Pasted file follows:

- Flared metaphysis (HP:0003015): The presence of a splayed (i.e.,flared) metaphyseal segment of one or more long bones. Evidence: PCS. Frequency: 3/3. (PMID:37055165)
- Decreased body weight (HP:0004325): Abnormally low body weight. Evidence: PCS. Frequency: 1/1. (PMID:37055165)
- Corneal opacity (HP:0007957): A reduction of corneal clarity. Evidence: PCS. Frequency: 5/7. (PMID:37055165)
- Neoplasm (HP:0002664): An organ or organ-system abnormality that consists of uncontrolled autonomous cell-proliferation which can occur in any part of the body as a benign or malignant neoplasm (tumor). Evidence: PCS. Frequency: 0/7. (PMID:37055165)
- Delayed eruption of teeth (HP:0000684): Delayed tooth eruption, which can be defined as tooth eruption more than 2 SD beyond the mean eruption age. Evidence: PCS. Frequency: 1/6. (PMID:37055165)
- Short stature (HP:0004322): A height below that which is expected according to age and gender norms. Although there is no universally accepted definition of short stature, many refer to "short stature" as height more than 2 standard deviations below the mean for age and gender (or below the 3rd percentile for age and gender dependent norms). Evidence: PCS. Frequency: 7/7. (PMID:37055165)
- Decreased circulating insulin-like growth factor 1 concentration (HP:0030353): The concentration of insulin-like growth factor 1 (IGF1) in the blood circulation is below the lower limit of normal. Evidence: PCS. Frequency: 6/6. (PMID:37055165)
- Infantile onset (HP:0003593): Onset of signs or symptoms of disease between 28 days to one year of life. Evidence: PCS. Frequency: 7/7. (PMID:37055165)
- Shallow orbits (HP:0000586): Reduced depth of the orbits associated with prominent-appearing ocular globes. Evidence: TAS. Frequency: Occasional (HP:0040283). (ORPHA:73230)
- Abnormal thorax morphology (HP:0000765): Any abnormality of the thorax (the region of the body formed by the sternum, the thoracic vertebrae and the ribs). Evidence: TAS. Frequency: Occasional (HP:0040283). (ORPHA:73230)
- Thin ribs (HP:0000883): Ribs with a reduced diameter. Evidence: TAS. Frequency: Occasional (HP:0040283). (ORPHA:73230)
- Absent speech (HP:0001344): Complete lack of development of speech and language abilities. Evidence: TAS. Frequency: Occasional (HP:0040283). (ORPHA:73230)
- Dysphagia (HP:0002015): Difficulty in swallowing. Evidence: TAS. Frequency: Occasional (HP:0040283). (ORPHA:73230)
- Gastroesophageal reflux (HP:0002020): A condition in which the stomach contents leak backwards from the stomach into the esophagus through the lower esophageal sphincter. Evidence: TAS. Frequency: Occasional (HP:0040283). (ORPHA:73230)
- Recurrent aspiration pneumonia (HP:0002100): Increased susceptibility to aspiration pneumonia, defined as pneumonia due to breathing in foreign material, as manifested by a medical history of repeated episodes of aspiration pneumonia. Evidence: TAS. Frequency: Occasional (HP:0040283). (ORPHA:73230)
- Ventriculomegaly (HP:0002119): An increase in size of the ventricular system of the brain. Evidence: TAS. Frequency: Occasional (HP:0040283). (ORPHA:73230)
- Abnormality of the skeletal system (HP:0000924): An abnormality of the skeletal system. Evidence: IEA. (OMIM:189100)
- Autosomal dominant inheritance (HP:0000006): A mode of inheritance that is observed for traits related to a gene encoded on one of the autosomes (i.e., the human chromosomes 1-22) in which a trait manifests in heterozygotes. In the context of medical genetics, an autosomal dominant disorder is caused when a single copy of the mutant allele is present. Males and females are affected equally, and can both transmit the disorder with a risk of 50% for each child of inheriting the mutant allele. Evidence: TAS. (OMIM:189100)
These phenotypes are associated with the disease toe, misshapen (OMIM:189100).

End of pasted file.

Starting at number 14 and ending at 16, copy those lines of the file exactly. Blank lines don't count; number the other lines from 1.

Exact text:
- Gastroesophageal reflux (HP:0002020): A condition in which the stomach contents leak backwards from the stomach into the esophagus through the lower esophageal sphincter. Evidence: TAS. Frequency: Occasional (HP:0040283). (ORPHA:73230)
- Recurrent aspiration pneumonia (HP:0002100): Increased susceptibility to aspiration pneumonia, defined as pneumonia due to breathing in foreign material, as manifested by a medical history of repeated episodes of aspiration pneumonia. Evidence: TAS. Frequency: Occasional (HP:0040283). (ORPHA:73230)
- Ventriculomegaly (HP:0002119): An increase in size of the ventricular system of the brain. Evidence: TAS. Frequency: Occasional (HP:0040283). (ORPHA:73230)